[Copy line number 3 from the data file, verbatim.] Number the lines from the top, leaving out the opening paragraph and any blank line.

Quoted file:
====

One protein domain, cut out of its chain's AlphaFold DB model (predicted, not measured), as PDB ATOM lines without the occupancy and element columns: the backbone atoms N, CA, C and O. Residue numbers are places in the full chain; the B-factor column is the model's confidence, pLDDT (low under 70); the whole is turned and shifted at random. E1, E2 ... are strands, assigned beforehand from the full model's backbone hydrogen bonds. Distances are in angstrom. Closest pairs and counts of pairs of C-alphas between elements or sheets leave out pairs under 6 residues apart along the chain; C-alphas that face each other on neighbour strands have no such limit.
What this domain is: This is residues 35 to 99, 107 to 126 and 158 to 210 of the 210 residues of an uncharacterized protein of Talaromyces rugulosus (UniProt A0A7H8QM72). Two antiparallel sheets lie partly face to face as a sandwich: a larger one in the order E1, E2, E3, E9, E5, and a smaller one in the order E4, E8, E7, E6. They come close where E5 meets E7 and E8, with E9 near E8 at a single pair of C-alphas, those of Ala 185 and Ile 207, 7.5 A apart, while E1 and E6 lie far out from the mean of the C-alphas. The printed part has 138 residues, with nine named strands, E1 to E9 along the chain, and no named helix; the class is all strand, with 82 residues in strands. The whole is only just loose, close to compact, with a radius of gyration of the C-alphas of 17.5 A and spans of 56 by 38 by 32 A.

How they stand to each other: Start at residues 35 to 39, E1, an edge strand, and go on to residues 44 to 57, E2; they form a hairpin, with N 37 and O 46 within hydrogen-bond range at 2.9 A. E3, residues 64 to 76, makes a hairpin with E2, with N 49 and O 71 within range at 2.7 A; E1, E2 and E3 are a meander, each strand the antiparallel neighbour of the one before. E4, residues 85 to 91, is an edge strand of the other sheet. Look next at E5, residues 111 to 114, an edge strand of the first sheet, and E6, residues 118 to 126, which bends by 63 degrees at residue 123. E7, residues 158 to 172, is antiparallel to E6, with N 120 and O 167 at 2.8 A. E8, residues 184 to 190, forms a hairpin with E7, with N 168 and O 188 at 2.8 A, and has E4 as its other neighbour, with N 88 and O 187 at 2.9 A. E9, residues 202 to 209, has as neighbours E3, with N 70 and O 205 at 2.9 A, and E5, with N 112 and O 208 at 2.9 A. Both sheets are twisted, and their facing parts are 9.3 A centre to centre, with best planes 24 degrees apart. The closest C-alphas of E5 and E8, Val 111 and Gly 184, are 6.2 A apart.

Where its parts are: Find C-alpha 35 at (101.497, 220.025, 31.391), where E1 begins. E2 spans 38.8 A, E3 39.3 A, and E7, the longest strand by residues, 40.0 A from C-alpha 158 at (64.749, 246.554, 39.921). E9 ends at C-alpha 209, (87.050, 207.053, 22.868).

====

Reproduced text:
Where its parts are: Find C-alpha 35 at (101.497, 220.025, 31.391), where E1 begins. E2 spans 38.8 A, E3 39.3 A, and E7, the longest strand by residues, 40.0 A from C-alpha 158 at (64.749, 246.554, 39.921). E9 ends at C-alpha 209, (87.050, 207.053, 22.868).